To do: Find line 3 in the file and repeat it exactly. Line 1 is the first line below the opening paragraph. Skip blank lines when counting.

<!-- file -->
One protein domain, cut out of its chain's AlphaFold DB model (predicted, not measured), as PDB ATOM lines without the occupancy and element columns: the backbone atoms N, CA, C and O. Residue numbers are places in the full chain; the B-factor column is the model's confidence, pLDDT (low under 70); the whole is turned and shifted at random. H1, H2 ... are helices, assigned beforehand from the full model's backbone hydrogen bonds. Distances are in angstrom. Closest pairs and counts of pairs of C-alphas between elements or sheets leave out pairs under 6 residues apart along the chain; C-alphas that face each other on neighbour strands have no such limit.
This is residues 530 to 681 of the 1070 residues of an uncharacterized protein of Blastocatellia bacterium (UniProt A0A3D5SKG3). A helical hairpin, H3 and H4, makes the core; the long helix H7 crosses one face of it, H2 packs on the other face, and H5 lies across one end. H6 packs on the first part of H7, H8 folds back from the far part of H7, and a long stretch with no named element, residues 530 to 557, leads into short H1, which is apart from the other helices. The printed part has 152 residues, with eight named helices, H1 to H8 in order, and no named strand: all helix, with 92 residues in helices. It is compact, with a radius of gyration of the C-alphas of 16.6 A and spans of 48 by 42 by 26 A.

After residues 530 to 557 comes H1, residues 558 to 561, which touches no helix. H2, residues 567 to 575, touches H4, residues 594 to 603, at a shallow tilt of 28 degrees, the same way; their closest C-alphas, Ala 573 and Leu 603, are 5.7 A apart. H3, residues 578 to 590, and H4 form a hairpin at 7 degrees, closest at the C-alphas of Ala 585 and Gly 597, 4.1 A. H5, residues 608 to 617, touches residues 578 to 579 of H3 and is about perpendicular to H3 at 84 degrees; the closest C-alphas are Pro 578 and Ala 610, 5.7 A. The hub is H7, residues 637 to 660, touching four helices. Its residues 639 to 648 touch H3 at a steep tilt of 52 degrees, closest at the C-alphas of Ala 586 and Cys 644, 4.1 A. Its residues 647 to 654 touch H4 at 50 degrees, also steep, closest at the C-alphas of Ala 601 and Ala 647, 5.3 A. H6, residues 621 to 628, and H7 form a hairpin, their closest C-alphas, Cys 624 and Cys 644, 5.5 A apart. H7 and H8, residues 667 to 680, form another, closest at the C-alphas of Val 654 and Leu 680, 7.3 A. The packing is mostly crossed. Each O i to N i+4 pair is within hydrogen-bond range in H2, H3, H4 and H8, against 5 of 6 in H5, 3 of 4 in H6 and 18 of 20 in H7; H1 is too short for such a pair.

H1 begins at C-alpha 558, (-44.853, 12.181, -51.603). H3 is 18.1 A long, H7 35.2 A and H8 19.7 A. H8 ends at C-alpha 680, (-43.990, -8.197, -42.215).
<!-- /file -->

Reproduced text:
H1 begins at C-alpha 558, (-44.853, 12.181, -51.603). H3 is 18.1 A long, H7 35.2 A and H8 19.7 A. H8 ends at C-alpha 680, (-43.990, -8.197, -42.215).